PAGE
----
But occasionally, Church’s self-defining gets ahead of himself. “That’s Damn Rock & Roll,” Church’s ironically overblown ode to simple, bare-bones rock and roll, came across as particularly egregious onstage Friday evening. It was the one time during the set I was worried there may be pyrotechnics. Instead of pyrotechnics, Church delivered an inflatable over-sized devil during “Devil, Devil” (naturally).

It was also disappointing to see Church pause in between songs to give a personal introduction to “Dark Side,” one of the weakest, and transparently image-promoting songs on his latest record. Church is far too clever a writer for his “primary revelation upon being a father,” that he explained on stage Friday evening, would be to “let the darkness out” if anyone ever hurt his family.

The first opener of the evening was critical darling Brandy Clark, whose brief set featured songs from her tremendous debut record 12 Stories, as well as a smattering of hits she’s written for artists like Miranda Lambert (“Mama’s Broken Heart”) and The Band Perry (“Better Dig Two”). Clark’s vocals shined during the vulnerable ballad “Hold My Hand,” and her band sounded great during the opener “Stripes.” It was reassuring to see Clark refuse to compromise any of her sensitive singer-songwriter tendencies for the large stage. Her set was entirely without gimmick or flash.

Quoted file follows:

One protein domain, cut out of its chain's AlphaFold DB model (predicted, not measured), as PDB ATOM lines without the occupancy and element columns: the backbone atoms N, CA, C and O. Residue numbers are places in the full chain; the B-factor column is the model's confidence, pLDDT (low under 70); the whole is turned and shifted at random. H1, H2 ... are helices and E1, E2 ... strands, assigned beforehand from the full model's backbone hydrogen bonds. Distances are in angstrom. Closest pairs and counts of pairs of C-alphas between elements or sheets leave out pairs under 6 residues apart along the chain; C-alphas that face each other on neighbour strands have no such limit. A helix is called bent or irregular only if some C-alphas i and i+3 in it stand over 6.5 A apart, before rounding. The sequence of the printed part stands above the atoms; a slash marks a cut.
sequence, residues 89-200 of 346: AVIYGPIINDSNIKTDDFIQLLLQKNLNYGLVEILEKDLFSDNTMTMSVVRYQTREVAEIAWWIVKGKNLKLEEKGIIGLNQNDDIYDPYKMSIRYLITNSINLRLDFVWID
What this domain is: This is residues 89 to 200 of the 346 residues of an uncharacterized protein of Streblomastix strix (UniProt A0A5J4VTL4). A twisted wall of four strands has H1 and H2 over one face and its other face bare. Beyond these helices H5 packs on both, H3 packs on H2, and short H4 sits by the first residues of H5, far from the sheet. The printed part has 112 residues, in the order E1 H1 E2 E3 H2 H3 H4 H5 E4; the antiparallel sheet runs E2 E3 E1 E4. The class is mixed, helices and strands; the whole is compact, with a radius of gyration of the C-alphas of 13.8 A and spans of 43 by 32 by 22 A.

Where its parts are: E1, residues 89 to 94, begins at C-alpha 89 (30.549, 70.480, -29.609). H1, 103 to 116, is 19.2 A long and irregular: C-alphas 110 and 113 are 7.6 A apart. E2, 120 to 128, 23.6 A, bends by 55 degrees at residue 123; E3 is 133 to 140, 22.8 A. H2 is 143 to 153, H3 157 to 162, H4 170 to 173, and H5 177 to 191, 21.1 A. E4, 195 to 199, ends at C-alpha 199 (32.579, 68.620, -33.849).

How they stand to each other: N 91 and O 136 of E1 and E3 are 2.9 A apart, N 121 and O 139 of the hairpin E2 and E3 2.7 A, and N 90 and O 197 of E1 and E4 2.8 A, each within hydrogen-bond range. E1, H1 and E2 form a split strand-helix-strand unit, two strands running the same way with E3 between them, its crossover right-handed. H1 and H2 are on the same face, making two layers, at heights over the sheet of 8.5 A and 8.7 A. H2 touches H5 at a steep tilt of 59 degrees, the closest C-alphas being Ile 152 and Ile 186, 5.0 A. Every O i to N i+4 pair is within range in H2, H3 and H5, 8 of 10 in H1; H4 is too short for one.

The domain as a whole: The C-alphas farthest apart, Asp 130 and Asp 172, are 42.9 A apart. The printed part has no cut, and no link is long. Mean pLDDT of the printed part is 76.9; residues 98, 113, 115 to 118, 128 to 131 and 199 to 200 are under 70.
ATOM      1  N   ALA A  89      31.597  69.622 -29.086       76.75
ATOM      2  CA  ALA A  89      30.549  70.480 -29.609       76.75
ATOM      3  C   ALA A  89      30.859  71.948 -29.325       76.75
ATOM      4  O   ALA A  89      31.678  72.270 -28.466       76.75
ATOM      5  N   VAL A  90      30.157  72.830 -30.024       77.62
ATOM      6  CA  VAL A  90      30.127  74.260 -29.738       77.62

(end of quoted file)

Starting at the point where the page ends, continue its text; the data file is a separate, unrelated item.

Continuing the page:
“I think there are a lot of those at an Eric Church show,” Clark announced before her weed-smoking anthem “Get High.” If no one else was going to point out that Clark–with her songs about downtrodden divorcees and pain-pill addicts–was a perfect fit as an opener for Eric Church, she may as well herself. The weed celebrating continued later on in the evening when Church sang “Smoke A Little Smoke.”

Dwight Yoakam, the second opener of the evening, took the stage with a sequin-wearing band and started right into “Dim Lights, Thick Smoke.” Yoakam’s nearly hour-long, 15-song set was very well received, with highlights including 1986’s “It Won’t Hurt,” “Guitars, Cadillacs” and “Second Hand Heart,” a new heartland-rocker that Yoakam has recently wrote, and not yet released. Yoakam showed the debt his rockabilly, hiccuping country has to the hard sounds of California country when he performed a cover of Buck Owens’ “Streets of Bakersfield” early on in his swift set.

By the time Church took the stage to the title track of his most recent album, the crowd was eager to see the singer headline the Garden stage for the first time. After a two-hour+ main set, Church came out to sing one more song, along with an acoustic guitar. “I’ve dreamed many nights of doing this song in this room,” he said before launching into a the stark prison ballad “Lightning,” from Sinners Like Me. Church performed the heartfelt, redemptive tale, thanked the crowd once more, and smiled.

Eric Church 10/17/14 MSG Setlist

The Outsiders
Guys Like Me
I’m Gettin’ Stoned
Pledge Allegiance to the Hag
Drink in My Hand
The Hard Way
Jack Daniels
Cold One
That’s Damn Rock & Roll
Give Me Back My Hometown
Dark Side
Devil, Devil (Prelude: Princess of Darkness)
Country Music Jesus
Smoke a Little Smoke
Sinners Like Me
Over When It’s Over
Like a Wrecking Ball
Roller Coaster Ride
Lotta Boot Left to Fill
These Boots
Born In The U.S.A (Bruce Springsteen cover)